The Wall Street Journal's Jason Zweig recently complained about a study from Fidelity Investments that was interpreted to show that "Most index funds are 'below-average investments'" and that except for large U.S. stocks, in nearly every other investment category, "'Active management appears to be the better choice.'" Mr. Zweig protested, "That isn't what the study showed."
Substitute "the fiduciary standard" for "passive investing" and Reg BI for Fidelity's study, and you have what InvestmentNews reported last week when Securities and Exchange commissioner Hester Peirce said of Reg BI, "When you lay it side by side against the fiduciary standard, I think one could argue that it's a stronger standard because it does require mitigation or elimination of conflicts in a way that the fiduciary standard does not."
Ms. Peirce's remarks startled many. They shouldn't have because they're in line with prior statements of Reg BI adherents since the rule's April 18, 2018, birth.
To start, the brokerage sales activity that has been repeatedly called out for elimination is high-pressured, product-specific sales contests. This is good, of course, but for a standard called "best interest," hardly deserving of the Presidential Medal of Freedom like-accolades it gets.
The larger issue is conflict mitigation. Absent real mitigation, the rule is toothless. The proposed rule has been hailed from the mountain tops as pro-investor because it calls for mitigation. Yet, the Reg BI release text itself explicitly says it does not require any "specific conflict mitigation measures."
Instead, choice is the watchword. B-Ds get to choose their own mitigation measures and have the flexibility to "develop and tailor" their own policies. The SEC offers no clear definition of its own. Instead, it draws on Finra expertise in its October 2013 report to explain the meaning of mitigation: "The U.S. regulatory regime relies heavily on disclosure to customers as a tool to mitigate conflicts."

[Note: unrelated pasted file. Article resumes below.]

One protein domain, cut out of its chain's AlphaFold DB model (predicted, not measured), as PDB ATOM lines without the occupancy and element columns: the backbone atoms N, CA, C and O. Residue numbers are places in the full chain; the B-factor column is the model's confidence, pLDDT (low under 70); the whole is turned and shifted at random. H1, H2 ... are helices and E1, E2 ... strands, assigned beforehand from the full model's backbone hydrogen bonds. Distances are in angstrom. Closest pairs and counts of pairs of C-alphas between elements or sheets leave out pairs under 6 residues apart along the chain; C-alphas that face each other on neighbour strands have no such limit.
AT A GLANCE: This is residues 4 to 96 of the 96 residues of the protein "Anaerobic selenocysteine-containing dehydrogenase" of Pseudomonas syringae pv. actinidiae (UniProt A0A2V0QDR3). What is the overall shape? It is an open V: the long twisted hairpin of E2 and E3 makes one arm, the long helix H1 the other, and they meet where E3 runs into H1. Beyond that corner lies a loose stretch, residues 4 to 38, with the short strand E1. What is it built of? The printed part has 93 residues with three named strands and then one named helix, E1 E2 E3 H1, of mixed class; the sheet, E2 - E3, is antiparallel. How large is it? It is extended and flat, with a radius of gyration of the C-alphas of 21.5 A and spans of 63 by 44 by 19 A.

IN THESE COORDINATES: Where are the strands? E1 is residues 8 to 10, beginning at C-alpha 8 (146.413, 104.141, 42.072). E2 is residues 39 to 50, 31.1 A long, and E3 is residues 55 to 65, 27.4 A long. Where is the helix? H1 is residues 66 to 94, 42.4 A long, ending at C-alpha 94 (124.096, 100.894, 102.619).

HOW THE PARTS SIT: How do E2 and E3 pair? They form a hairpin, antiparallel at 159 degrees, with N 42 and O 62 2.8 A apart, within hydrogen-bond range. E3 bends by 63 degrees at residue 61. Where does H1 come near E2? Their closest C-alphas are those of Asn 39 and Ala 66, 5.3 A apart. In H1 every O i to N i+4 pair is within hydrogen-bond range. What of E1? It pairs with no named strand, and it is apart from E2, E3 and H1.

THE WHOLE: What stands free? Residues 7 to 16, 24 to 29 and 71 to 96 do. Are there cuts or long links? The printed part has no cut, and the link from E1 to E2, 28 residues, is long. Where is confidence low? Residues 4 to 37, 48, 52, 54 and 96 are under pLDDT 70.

To underscore the SEC's meaning of mitigation, in March, after 11 months of championing mitigation as a vital and separate investor protection measure, InvestmentNews reported that SEC chairman Jay Clayton further explained that mitigation is, in fact, neither necessarily vital nor separate from disclosure after all. In fact, disclosure alone would, in his view, often be just fine.
"In some cases, disclosure is enough mitigation," Mr. Clayton said. The guiding principle would be, "What would a reasonable investor expect?"
The chairman explained that if a broker discloses that she receives a commission and tells a customer how much she is being paid, that would in his view satisfy the measure, according to InvestmentNews.
Actually, research suggests this disclosure would not satisfy an investor's reasonable expectations. It also would not satisfy the EU's MiFID II criteria.
Reg BI and Form CRS have been widely criticized by academics, adviser groups, investor advocates, investors participating in the SEC's own investor roundtables and state securities administrators for failing to meet a best interest standard — and reasonable investor expectations. The record suggests there's not a single credible, independent expert who's come forward, reviewed the proposals and explained why critics are wrong and why the B-D industry is right.
None of this record matters for Reg BI adherents, of course. The WSJ's Mr. Zweig pegged what does matter: It looks great — if you squint just right.
Knut A. Rostad is co-founder and president of the Institute for the Fiduciary Standard, a nonprofit that advances the fiduciary standard through research, education and advocacy.